They had just died in Morocco while trying to preach the Gospel there. Their stories inspired Anthony, and he decided to give everything to Christ. He joined the Franciscan order and soon received permission to travel to Morocco and to preach there just as the martyrs had. Just as soon as he arrived, however, he fell ill for several months and had to return to Europe.
The boat he was on was driven off course by a storm and he landed in Sicily. He made his way to Assisi, where a large meeting of Franciscans was convening—a gathering open to all members of the order.
Reflection on St Anthony of Padua | Elphin Diocesan Website
Francis himself was present, though he was not in charge. Anthony kept to himself, and after that meeting, he was assigned to a place of retreat.
He spent his days in prayer and served other monks by washing dishes after meals. One day, Dominicans and Franciscans gathered for a celebration and large meal. Through a misunderstanding, no one came prepared to give an address, and Anthony was asked to speak to everyone gathered and to share whatever the Holy Spirit inspired him to say.
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His address astonished the guests—he was eloquent and zealous, and the substance of his remarks was deep and thought-provoking. He was immediately assigned to preach throughout the region, and converted many people, especially those who held distorted beliefs. He was very persuasive, had a passion for people, and possessed a resonant voice that carried well and was easy to listen to. He was short and round and had an attractive personality.
Saint Studies: St. Anthony of Padua Lessons and Activities
He was given the gift of miracles, which accompanied the words he spoke. The story of their martyrdom so inspired Anthony that he decided to become a Franciscan missionary. He asked and received permission to go as a missionary to Morocco. But Anthony was soon to learn a hard lesson. The goal he set for himself, and the goal God had in mind for him turned out to be quite different. Anthony had hardly arrived in Morocco when he became gravely ill and was forced to return home. As a missionary, Anthony did not preach one sermon, convert one Moor, lose even one drop of his blood at Saracen hands.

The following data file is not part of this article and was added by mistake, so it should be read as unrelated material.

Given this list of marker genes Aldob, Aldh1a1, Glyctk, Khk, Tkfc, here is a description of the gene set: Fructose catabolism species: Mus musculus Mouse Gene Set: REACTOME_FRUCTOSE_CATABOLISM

Anthony failed in the most cherished goal of his life. But his failure did not leave him bitter, cynical or filled with self-pity. He realized God had other plans for him.
Anthony saw failure as a kind of heaven-sent guidepost telling him that God was leading him in another direction. Failure in what Anthony considered the primary goal of his life, to be a martyr, turned into the vehicle by which he became the extraordinary saint that he is today.
Life in a Franciscan Hermitage In order to discover what God had in mind for him, Anthony went to live in a little Franciscan hermitage on the top of Monte Paolo for about one year. Long periods of solitude and prayer were interspersed with manual labor, such as cooking and washing dishes for the community.
Anthony then shared this gift of wisdom with others in his great ministry of preaching. Anthony delivered sermons before huge crowds in Florence and Padua, where he was later buried.
He showed deep concern for the common people, who loved him as their protector. Francis of Assisi. Francis wrote a short, personal letter to Anthony appointing him as the first Franciscan teacher of theology. Francis of Assisi and Anthony of Padua were contemporaries. Francis was born in Italy; Anthony in Portugal. Anthony died at age 36 on June 13, Francis died at the age of 45 in the year Anthony, not just for favors, but to learn the path of holiness of life.
Anthony modeled the great teaching found in the Book of Wisdom: Devotion to God is mightier than all else. When I was rector of St.